Apple to slow down hiring

The company is likely not to backfill some positions too, the report noted late on Monday….reports Asian Lite News

After Microsoft, Meta and Google, Apple has reportedly become the next Big Tech company to slow down hiring for 2023 owing to tough global macroeconomic conditions.

The hiring changes at Apple will not affect all the teams but some verticals will see decreased hiring activities next year, according to Bloomberg.

The company is likely not to backfill some positions too, the report noted late on Monday.

Apple is likely to release its much-anticipated augmented reality (AR)-mixed reality (MR) headset in January next year, as the buzz around metaverse gains steam.

Last week, Satya Nadella-run Microsoft became the first tech giant to lay off employees as part of a ‘realignment’.

The layoffs at Microsoft reportedly affect nearly 1 per cent of its 1,80,000-strong workforce across its offices and product divisions.

Microsoft has also slowed hiring in the Windows, Teams and Office groups.

Google CEO Sundar Pichai has informed staff about a hiring slowdown this year while Meta (formerly Facebook) has warned employees of “serious times” and has issued a hiring freeze for certain roles.

Twitter has also cut 30 per cent of its recruiting team while Elon Musk-run Tesla has been laying off hundreds of employees.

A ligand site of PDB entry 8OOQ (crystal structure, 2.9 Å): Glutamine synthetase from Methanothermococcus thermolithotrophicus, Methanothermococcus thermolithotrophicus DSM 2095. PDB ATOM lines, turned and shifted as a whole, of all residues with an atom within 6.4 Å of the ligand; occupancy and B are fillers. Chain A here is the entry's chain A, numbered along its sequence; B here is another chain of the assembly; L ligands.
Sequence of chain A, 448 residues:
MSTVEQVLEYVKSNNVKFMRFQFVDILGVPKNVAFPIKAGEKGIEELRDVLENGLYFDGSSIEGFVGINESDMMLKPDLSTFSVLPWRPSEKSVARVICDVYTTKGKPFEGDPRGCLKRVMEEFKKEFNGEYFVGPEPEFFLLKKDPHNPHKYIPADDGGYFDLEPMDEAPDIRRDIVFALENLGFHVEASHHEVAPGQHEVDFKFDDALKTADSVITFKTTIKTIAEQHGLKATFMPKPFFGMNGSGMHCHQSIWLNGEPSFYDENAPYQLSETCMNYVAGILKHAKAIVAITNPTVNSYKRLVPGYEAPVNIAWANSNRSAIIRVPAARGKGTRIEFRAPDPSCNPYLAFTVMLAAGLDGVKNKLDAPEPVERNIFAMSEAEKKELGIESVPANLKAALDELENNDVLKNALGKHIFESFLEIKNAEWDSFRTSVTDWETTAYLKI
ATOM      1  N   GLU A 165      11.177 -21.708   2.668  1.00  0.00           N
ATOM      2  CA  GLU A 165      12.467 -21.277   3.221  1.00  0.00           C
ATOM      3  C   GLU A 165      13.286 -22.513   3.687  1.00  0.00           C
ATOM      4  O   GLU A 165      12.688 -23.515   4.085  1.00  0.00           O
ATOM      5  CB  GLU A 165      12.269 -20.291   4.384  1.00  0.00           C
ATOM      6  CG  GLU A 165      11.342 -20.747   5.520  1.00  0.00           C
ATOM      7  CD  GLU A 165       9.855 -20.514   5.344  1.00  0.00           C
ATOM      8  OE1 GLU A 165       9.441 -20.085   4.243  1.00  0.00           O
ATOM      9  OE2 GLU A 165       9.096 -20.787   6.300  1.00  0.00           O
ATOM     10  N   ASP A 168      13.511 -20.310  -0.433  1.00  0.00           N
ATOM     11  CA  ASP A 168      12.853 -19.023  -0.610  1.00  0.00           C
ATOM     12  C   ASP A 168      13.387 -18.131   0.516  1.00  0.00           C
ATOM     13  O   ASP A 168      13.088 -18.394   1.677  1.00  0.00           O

Other tech companies that have slowed hiring include Nvidia, Snap, Uber, Spotify, Intel and Salesforce, among others.

Cloud major Oracle recently considered laying off thousands of workers to save up to $1 billion in cost-cutting measures, the media reported.

Meanwhile, tech giant Meta is likely looking forward to bidding goodbye to a few employees as a media report says that the platform has asked managers to identify people for layoffs.

According to The Information, Meta Platforms’ Vice President of Remote Presence and Engineering Maher Saba has instructed managers to identify and “move to exit” poor performers as the company struggles with macroeconomic pressures and hits to its advertising business.

In a post to Meta’s internal messaging system, Saba, who has been with Meta for eight years, told managers to think about the value their team members bring to Meta.

“If a direct report is coasting or a low performer, they are not who we need; they are failing this company,” Saba was quoted as saying.

“As a manager, you cannot allow someone to be net neutral or negative for Meta,” Saba added.

Managers should identify people on their team who “need support” by 5 p.m. on Monday and “move to exit people who are unable to get on track,” the post said.

Representatives for Meta, including Saba, did not respond to requests for comment by the website. Meanwhile, the company recently warned employees to expect a tough second half of the year.

Recently, Meta chief product officer Chris Cox detailed the company’s financial dilemma in an internal memo that detailed key areas where the social media giant plans to invest.

Cox reiterated statements made by Meta CEO and co-founder Mark Zuckerberg during a call with analysts as part of the company’s first-quarter earnings report.

He added that the company is in “serious times here and the headwinds are fierce,” underscoring that its challenges aren’t likely to vanish anytime soon.

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